Forensic police are examining the scene of a fire which left a house in Young extensively damaged on the night of Monday, 7 June, as fire authorities warn residents to take extra care as temperatures plummet this week.
Emergency services were called to the house in Wombat Street around 6:00 pm on Monday after a neighbour reported seeing smoke emanating from the building.
Young Police Inspector Jacob Reeves said that on arrival at the property, Fire and Rescue NSW officers found the house well alight. They entered the building and extinguished the flames.
The occupants were not home at the time of the fire and nobody was injured as a result of it, nor were any adjoining building affected.
Inspector Reeves said at this stage there are no suspicious circumstances surrounding the incident, but NSW Police have established a crime scene to allow for a full investigation.
The incident follows another house fire near Yass on Sunday, 6 June, which left one man seriously injured.
At about 1:00 am on Sunday, emergency services crews from both NSW and ACT responded to reports of a house fire in Gooromon Ponds Road, Wallaroo, approximately 40km south of Yass.
Eight occupants were able to escape the home when fire broke out, however an 83-year-old man suffered smoke inhalation and burns.
He was treated at the scene by ACT Ambulance officers before being taken to Canberra Hospital.
Fire and Rescue NSW, ACT Fire and Rescue, and Wallaroo Rural Fire Service worked to control the blaze but the home was destroyed.
Officers from Hume Police District attended, established a crime scene and commenced an investigation.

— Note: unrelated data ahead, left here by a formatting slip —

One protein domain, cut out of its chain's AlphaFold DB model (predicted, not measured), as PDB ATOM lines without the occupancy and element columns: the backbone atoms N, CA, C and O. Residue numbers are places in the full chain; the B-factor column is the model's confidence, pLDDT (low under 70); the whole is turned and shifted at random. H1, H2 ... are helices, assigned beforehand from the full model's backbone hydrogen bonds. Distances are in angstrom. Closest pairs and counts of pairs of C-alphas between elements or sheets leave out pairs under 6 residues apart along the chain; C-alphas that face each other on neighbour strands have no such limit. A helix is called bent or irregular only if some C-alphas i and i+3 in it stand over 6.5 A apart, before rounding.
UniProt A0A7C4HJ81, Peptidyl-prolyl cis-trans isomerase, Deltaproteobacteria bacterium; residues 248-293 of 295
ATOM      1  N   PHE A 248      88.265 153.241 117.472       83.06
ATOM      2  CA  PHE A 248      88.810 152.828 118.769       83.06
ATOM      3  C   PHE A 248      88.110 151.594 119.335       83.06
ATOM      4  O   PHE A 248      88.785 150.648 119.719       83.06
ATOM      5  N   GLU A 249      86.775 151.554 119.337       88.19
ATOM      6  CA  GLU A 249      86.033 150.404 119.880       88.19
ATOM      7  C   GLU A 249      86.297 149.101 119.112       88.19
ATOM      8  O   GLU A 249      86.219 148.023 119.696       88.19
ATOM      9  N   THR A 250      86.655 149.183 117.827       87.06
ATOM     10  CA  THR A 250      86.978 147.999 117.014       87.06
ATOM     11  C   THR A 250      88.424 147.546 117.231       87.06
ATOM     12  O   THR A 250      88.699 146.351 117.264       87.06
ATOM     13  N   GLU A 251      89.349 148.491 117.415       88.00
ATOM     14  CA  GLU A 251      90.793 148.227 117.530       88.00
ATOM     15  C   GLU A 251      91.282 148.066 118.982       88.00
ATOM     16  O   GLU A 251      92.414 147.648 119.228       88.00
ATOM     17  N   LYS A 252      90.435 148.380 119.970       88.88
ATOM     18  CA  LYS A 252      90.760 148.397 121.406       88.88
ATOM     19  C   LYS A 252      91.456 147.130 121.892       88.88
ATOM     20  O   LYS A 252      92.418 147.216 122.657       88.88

The fire is not being treated as suspicious.
Fire and Rescue NSW Commissioner Paul Baxter said the best way to stay out of harm this winter is to “take measures to prevent a fire from occurring in the first instance”.
Last week, Fire and Rescue NSW launched its winter fire safety campaign where firefighters demonstrated how quickly a bedroom fire can take hold. In just a few minutes, bed sheets caught alight from a heater and the room was destroyed.
Commissioner Baxter said Fire and Rescue NSW typically sees a 10 per cent increase in the number of residential fires during the cooler months of the year due to heaters, electric blankets and overloaded powerboards.
In the winter of 2020, firefighters attended more than 1000 house fires across NSW. Every year, approximately 20 people die across the state from fires that could have been prevented.
Commissioner Baxter urged residents to have a working smoke alarm in their home and to test it regularly.
ACT Minister for Police and Emergency Services Mick Gentleman said now is the time for residents to think about the fire risks within their home and ensure they know what to do if a fire starts.
“Fire caused by heaters and dryers increased in the ACT in 2020, and kitchen fires continue to be the leading cause of home fires every winter,” he said.
“ACT Fire and Rescue is working with the Canberra community to reduce the risk of heater, dryer and kitchen fires in the home, and educating people on how to safely respond if threatened by a fire.
“Most of these fires are preventable. We are reminding the Canberra community to keep flammable materials at least one metre from a heater, to regularly clean the lint filter in your dryer, and not to leave cooking unattended.”
ACT Fire and Rescue Acting Chief Officer Matthew Mavity said with residential fire spread rates increasing due to open-plan living, its important residents understand how to safely extinguish a small fire.
“Understanding what actions to take if a fire was to start in your home – such as using a fire blanket or extinguisher – can reduce the amount of damage sustained,” he said.
“This winter, we will be educating the Canberra community on the simple actions they can take to ensure the safety of themselves, loved ones and their property.
“Of course, if a fire does take hold in your home, the safest thing to do is to get out and call triple zero (000).”